They’ll make me gain weight
They’ll dull my personality
They don’t actually work
Everyone will judge me
These are just some of the common myths regarding antidepressants.
Antidepressants are arguably the most understood medications of all time. Many people who struggle with depression are reluctant to even talk to their doctor about starting a regimen.
That’s why we’re going to take the time to discuss antidepressants and the myths that follow them everywhere they go.
Read on to learn more.
So, what exactly are antidepressants?
Simply put, antidepressants are prescription medications that work by balancing out the chemicals in your brain—aka, the neurotransmitters—which directly affect your moods and emotions.
In medical and scientific communities, antidepressant medications are referred to as selective serotonin reuptake inhibitors (SSRIs) and norepinephrine-dopamine reuptake inhibitors (NDRIs). Some more common examples include Zoloft, Lexapro, Bupropion, and the famous Prozac. Other categories include serotonin-norepinephrine reuptake inhibitors (SNRIs), tricyclic antidepressants (TCAs), and monoamine oxidase inhibitors (MAO-Is).
In addition to correcting your moods and emotions, antidepressants can also help you sleep better as well as help to regulate your appetite and improve your cognitive function—three other things that are also affected by depression.
Moreover, it’s important to acknowledge the fact that depression is associated with physical brain changes. For example, there’s a loss of volume in the hippocampus, which affects memory. Additionally, the stress hormones that depression produces in the body can negatively affect the brain’s ability to generate new neurons.
By taking antidepressants—as prescribed by a doctor—the brain’s structure and proper functions can be restored over time. This means eventually, the individual taking them can slowly stop taking them when the time is right and continue to live a healthy and happy life.
Antidepressant Myths Vs Facts
Now let’s bust the most common antidepressant myths wide open:
Myth 1: Antidepressants will are addictive
Antidepressants are neither physiologically nor psychologically addictive. However, they can cause something called discontinuation syndrome, which is what happens when an individual abruptly stops taking their medication. Symptoms typically include vertigo, anxiety, insomnia, and odd sensations like tingling in the skin.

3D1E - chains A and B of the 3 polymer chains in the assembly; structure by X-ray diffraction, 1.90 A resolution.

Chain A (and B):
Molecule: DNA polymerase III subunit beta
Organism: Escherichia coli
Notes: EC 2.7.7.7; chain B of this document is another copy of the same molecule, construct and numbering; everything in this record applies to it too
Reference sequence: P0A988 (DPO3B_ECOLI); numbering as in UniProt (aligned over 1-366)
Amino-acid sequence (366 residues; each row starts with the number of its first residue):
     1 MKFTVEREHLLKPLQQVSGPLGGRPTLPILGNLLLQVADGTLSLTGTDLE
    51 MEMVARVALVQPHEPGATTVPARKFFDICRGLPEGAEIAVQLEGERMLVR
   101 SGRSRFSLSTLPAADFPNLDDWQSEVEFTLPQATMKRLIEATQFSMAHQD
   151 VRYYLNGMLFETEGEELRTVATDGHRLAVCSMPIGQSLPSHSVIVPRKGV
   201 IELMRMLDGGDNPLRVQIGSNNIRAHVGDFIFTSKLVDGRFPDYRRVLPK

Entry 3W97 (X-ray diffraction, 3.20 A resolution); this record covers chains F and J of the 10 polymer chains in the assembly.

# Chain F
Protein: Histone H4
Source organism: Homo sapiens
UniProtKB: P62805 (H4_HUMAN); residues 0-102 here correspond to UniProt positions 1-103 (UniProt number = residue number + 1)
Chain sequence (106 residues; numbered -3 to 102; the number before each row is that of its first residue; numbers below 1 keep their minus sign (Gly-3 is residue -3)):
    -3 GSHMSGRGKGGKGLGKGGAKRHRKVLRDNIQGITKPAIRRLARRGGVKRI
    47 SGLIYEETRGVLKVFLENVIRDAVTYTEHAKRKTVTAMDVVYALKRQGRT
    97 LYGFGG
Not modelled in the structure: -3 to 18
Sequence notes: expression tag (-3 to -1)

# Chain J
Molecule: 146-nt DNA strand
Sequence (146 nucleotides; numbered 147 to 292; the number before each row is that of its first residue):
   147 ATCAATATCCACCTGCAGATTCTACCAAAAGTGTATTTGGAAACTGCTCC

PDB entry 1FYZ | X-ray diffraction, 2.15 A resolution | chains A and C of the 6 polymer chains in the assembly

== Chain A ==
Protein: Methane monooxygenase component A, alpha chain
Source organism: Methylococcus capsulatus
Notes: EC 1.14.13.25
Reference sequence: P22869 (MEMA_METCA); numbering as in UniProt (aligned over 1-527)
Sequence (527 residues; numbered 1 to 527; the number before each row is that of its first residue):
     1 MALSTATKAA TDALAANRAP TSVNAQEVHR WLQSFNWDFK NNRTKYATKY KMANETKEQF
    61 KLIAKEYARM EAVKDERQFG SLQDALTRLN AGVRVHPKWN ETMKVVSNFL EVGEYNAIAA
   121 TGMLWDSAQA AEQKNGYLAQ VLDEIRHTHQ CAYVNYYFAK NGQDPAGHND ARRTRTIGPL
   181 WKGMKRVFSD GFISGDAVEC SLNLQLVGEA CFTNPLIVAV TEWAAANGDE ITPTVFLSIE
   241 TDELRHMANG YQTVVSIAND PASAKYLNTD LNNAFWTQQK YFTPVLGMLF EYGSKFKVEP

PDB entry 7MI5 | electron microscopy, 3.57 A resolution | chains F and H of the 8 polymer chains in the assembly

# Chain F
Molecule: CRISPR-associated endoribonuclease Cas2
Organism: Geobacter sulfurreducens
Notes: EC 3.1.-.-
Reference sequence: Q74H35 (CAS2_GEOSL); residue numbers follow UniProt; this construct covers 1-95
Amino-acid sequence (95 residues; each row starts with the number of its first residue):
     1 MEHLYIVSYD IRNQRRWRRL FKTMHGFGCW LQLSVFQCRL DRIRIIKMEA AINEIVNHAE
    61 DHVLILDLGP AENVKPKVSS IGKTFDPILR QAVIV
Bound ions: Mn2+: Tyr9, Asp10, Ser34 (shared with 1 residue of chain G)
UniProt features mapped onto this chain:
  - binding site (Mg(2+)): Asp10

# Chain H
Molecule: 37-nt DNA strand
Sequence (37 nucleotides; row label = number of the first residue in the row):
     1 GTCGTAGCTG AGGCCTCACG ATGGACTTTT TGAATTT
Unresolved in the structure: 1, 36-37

Myth 2: Antidepressants will change my personality
Trust us, we wish there were medications out there that could fix certain peoples’ personalities! However, antidepressants work to alter your mood—not who you are.
Moreover, antidepressants aren’t “happy pills” that supply you with artificial happiness. They work with your brain chemistry to reduce the symptoms that are weighing you down to allow your neurotransmitters to function as they should. That way, you can live a normal life.
Myth 3: Antidepressants Don’t Work
Antidepressants have been around for quite a while, and rightfully so. Studies show that they’re up to 60% effective at relieving symptoms of depression.
Unfortunately, many patients who start taking antidepressants as part of their treatment stop taking them because they don’t experience an improvement in their moods. However, this is because antidepressants need time to work.
They also need to be taken for as long as prescribed in order to work to their fullest potential. It’s very common for individuals to stop taking them once they notice a slight difference—which is not advisable.
Additionally, for some patients, there’s a trial and error process involving dosage and medication type. We understand that this trial and error process isn’t fun, and it gives antidepressants a bad rap, but it’s a necessary process to ensure that the individuals struggling with depression receive the right medication that will better their lives in the long run.
The truth is, there are many different forms of depression and there are many more myths regarding antidepressants. We’re here to dispel any myths and quell your concerns. Contact us today to learn more about effective treatments for depression and other mood disorders.